5. https://5g.ieee.org/tech-focus/march-2017/massive-mimo-for-5g

6. http://www.analog.com/en/analog-dialogue/articles/massive-mimo-and-beamforming-the-signal-processing-behind-the-5g-buzzwords.html

7.  https://www.qualcomm.com/news/onq/2018/04/12/fcc-takes-action-accelerate-small-cell-deployments-and-strengthen-5g-readiness are essential for future 5G mobile networks

8. The impact of RF-EMF exposure limits stricter than the ICNIRP or IEEE guidelines on 4G and 5G mobile network deployment International Telecommunication Union Supplement 14 (05/2018)

9. Implications of EMF Exposure Limits on Output Power Levels for 5G Devices above 6 GHz https://www.researchgate.net/publication/273185927_Implications_of_EMF_Exposure_Limits_on_Output_Power_Levels_for_5G_Devices_above_6_GHz and https://www.itu.int/en/ITU-T/Workshops-and-Seminars/20171205/Documents/S3_Christer_Tornevik.pdf

10. https://www.gsma.com/publicpolicy/wp-content/uploads/2018/02/GSMA_DigitalTransformation_Delivering-the-Digital-Revolution.pdf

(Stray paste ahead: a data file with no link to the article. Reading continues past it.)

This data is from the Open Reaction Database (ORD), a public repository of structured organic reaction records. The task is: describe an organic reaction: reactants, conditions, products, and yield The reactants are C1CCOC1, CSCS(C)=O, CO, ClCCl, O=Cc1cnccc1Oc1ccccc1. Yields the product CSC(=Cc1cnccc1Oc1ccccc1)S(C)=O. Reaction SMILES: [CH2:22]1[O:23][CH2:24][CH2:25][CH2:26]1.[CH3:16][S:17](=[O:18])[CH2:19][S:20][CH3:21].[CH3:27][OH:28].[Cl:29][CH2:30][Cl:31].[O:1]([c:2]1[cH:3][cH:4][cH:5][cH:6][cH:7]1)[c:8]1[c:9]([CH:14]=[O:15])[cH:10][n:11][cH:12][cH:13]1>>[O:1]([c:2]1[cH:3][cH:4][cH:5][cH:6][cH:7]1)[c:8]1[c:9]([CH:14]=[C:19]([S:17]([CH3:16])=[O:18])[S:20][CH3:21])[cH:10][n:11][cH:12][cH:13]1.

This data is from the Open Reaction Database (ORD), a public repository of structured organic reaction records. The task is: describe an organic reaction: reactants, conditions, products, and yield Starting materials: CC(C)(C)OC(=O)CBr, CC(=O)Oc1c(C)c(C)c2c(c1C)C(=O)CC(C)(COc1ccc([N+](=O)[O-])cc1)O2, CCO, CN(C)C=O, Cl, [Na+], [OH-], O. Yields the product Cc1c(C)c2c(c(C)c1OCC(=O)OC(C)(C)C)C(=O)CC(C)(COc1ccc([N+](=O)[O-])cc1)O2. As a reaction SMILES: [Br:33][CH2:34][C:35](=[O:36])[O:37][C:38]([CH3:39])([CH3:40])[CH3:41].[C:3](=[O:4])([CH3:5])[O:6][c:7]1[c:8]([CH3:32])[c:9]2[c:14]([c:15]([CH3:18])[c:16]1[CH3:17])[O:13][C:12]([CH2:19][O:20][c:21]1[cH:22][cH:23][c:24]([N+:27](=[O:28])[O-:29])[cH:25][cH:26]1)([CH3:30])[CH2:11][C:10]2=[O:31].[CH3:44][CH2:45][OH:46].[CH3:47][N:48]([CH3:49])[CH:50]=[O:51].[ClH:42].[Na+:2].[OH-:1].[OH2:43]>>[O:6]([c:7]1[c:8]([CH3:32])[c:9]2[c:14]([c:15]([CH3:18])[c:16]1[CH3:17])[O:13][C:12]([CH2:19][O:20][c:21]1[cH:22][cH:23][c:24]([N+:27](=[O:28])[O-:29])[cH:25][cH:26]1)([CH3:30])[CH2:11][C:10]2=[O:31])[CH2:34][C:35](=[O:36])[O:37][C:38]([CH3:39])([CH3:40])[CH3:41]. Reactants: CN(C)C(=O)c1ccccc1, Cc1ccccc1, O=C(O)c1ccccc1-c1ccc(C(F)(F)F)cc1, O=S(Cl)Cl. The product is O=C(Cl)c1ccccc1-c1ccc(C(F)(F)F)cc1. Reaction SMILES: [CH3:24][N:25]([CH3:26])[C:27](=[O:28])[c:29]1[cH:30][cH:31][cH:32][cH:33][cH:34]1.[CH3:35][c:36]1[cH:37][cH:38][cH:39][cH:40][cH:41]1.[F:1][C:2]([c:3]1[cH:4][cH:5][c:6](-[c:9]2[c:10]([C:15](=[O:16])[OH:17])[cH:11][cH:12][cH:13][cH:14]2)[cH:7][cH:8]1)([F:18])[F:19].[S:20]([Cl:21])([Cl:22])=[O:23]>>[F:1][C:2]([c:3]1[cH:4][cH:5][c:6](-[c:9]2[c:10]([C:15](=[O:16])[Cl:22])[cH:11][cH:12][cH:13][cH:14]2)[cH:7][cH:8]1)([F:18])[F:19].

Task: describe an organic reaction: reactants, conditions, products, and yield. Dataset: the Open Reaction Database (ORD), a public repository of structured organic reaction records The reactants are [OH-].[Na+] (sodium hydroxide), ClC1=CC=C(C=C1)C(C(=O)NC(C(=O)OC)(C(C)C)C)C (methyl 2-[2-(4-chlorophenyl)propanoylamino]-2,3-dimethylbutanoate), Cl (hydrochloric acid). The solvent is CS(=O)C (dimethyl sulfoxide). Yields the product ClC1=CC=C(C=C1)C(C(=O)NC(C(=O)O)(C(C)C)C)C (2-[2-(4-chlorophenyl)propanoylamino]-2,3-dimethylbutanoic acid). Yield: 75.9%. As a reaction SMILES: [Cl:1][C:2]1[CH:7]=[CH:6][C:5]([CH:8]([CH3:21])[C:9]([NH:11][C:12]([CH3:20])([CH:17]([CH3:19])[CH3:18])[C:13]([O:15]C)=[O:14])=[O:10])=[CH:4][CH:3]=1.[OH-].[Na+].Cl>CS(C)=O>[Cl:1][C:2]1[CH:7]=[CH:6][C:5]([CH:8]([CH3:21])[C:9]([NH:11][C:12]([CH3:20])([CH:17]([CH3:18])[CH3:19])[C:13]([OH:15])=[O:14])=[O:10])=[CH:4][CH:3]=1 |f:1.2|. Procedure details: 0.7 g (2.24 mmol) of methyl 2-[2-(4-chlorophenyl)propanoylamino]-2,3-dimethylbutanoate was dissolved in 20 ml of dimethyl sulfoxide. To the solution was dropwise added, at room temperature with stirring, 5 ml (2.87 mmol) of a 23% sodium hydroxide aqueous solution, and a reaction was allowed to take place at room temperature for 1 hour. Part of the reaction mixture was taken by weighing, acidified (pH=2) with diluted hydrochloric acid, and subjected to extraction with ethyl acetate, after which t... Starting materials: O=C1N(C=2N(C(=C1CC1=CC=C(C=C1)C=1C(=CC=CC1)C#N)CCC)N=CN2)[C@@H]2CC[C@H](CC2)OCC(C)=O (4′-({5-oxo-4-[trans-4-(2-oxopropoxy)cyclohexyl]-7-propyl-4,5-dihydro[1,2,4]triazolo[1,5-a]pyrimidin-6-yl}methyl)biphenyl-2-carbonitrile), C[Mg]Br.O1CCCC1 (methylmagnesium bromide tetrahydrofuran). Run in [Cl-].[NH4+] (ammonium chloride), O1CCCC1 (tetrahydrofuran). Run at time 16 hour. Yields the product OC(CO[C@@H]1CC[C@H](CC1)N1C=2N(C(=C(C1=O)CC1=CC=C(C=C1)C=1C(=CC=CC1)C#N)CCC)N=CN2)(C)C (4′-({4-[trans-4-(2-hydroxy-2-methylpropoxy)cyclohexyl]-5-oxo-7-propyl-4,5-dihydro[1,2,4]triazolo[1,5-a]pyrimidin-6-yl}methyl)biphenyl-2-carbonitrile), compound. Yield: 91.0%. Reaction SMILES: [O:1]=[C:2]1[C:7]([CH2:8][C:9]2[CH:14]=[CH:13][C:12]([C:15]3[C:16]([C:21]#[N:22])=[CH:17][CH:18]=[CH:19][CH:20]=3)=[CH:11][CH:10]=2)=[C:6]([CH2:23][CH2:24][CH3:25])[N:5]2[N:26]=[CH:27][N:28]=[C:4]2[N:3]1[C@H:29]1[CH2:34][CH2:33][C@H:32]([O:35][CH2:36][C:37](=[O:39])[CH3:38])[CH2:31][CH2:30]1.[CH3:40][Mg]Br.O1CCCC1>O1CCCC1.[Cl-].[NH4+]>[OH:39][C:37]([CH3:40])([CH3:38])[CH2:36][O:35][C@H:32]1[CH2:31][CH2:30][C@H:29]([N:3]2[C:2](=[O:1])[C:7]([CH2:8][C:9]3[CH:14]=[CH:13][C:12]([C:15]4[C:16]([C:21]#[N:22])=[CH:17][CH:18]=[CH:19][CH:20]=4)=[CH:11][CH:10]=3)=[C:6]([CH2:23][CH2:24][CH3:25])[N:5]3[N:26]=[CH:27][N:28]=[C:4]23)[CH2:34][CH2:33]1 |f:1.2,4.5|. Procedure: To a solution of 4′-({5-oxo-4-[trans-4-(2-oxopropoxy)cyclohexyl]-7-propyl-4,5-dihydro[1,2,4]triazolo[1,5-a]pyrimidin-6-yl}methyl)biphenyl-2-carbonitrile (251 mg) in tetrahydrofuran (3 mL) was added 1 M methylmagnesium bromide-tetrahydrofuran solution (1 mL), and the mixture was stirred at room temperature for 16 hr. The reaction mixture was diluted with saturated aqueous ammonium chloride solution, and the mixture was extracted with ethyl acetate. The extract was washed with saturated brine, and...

11. https://www.itu.int/en/ITU-T/Workshops-and-Seminars/20171205/Documents/Keynote_Mike%20Wood.pdf

12. https://www.itu.int/en/ITU-T/Workshops-and-Seminars/20171205/Documents/Fryderyk_Lewicki.pdf

13. Brief Report from the 5G session at the EMERG meeting in Australia https://betweenrockandhardplace.wordpress.com/2018/06/27/brief-report-from-the-emerg-meeting-in-australia/

14. https://www.icnirp.org/en/about-icnirp/project-groups/index.html

15. https://www.icnirp.org/en/about-icnirp/project-groups/index.html

16. Switzerland: Doris Leuthard: “Our Economy Needs the Thechnologies Made Possible by 5G” http://mieuxprevenir.blogspot.com/2018/08/switzerland-doris-leuthard-our-economy.html

17. https://www.icnirp.org/en/activities/public-consultation/consultation-1.html